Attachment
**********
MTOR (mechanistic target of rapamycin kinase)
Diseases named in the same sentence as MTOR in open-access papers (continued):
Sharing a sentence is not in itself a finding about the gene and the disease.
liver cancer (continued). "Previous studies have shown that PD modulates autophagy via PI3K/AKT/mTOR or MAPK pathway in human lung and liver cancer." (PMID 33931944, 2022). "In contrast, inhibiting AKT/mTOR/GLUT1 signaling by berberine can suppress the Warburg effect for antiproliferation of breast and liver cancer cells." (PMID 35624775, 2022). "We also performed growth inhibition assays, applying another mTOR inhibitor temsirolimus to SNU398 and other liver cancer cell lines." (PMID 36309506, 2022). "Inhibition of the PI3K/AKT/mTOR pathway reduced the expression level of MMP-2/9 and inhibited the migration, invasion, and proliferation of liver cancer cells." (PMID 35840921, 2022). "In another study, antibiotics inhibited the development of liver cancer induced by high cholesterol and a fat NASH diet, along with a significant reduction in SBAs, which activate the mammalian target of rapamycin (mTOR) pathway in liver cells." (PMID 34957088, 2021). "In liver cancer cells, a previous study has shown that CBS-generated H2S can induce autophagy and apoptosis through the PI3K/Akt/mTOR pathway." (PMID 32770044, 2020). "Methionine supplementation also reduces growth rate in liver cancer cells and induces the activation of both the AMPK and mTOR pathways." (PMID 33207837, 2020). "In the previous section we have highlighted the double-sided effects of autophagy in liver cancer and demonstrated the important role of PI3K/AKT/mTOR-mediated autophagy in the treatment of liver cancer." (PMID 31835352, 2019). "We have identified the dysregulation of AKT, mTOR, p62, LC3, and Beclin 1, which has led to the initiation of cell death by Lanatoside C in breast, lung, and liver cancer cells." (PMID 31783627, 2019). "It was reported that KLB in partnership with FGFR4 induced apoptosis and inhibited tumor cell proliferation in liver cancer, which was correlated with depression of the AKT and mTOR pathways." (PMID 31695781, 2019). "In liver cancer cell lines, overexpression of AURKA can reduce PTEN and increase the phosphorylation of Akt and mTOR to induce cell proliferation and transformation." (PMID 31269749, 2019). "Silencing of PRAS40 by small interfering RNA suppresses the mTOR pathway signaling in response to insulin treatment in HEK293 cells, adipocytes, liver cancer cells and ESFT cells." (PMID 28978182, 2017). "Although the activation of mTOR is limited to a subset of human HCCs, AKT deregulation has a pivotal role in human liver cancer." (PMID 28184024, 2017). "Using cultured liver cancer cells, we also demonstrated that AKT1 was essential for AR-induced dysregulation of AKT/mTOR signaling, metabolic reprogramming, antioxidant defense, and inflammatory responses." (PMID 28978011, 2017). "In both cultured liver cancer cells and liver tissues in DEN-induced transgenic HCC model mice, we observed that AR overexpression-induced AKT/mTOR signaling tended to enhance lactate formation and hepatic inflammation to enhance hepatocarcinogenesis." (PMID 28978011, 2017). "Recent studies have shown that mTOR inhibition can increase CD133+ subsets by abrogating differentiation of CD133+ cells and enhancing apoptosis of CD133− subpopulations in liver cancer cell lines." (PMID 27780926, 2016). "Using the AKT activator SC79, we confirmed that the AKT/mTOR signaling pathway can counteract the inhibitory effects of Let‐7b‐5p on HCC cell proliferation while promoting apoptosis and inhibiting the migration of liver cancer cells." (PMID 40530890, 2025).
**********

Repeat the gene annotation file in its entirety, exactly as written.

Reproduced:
MTOR (mechanistic target of rapamycin kinase)
Diseases named in the same sentence as MTOR in open-access papers (continued):
Sharing a sentence is not in itself a finding about the gene and the disease.
liver cancer (continued). "Previous studies have shown that PD modulates autophagy via PI3K/AKT/mTOR or MAPK pathway in human lung and liver cancer." (PMID 33931944, 2022). "In contrast, inhibiting AKT/mTOR/GLUT1 signaling by berberine can suppress the Warburg effect for antiproliferation of breast and liver cancer cells." (PMID 35624775, 2022). "We also performed growth inhibition assays, applying another mTOR inhibitor temsirolimus to SNU398 and other liver cancer cell lines." (PMID 36309506, 2022). "Inhibition of the PI3K/AKT/mTOR pathway reduced the expression level of MMP-2/9 and inhibited the migration, invasion, and proliferation of liver cancer cells." (PMID 35840921, 2022). "In another study, antibiotics inhibited the development of liver cancer induced by high cholesterol and a fat NASH diet, along with a significant reduction in SBAs, which activate the mammalian target of rapamycin (mTOR) pathway in liver cells." (PMID 34957088, 2021). "In liver cancer cells, a previous study has shown that CBS-generated H2S can induce autophagy and apoptosis through the PI3K/Akt/mTOR pathway." (PMID 32770044, 2020). "Methionine supplementation also reduces growth rate in liver cancer cells and induces the activation of both the AMPK and mTOR pathways." (PMID 33207837, 2020). "In the previous section we have highlighted the double-sided effects of autophagy in liver cancer and demonstrated the important role of PI3K/AKT/mTOR-mediated autophagy in the treatment of liver cancer." (PMID 31835352, 2019). "We have identified the dysregulation of AKT, mTOR, p62, LC3, and Beclin 1, which has led to the initiation of cell death by Lanatoside C in breast, lung, and liver cancer cells." (PMID 31783627, 2019). "It was reported that KLB in partnership with FGFR4 induced apoptosis and inhibited tumor cell proliferation in liver cancer, which was correlated with depression of the AKT and mTOR pathways." (PMID 31695781, 2019). "In liver cancer cell lines, overexpression of AURKA can reduce PTEN and increase the phosphorylation of Akt and mTOR to induce cell proliferation and transformation." (PMID 31269749, 2019). "Silencing of PRAS40 by small interfering RNA suppresses the mTOR pathway signaling in response to insulin treatment in HEK293 cells, adipocytes, liver cancer cells and ESFT cells." (PMID 28978182, 2017). "Although the activation of mTOR is limited to a subset of human HCCs, AKT deregulation has a pivotal role in human liver cancer." (PMID 28184024, 2017). "Using cultured liver cancer cells, we also demonstrated that AKT1 was essential for AR-induced dysregulation of AKT/mTOR signaling, metabolic reprogramming, antioxidant defense, and inflammatory responses." (PMID 28978011, 2017). "In both cultured liver cancer cells and liver tissues in DEN-induced transgenic HCC model mice, we observed that AR overexpression-induced AKT/mTOR signaling tended to enhance lactate formation and hepatic inflammation to enhance hepatocarcinogenesis." (PMID 28978011, 2017). "Recent studies have shown that mTOR inhibition can increase CD133+ subsets by abrogating differentiation of CD133+ cells and enhancing apoptosis of CD133− subpopulations in liver cancer cell lines." (PMID 27780926, 2016). "Using the AKT activator SC79, we confirmed that the AKT/mTOR signaling pathway can counteract the inhibitory effects of Let‐7b‐5p on HCC cell proliferation while promoting apoptosis and inhibiting the migration of liver cancer cells." (PMID 40530890, 2025).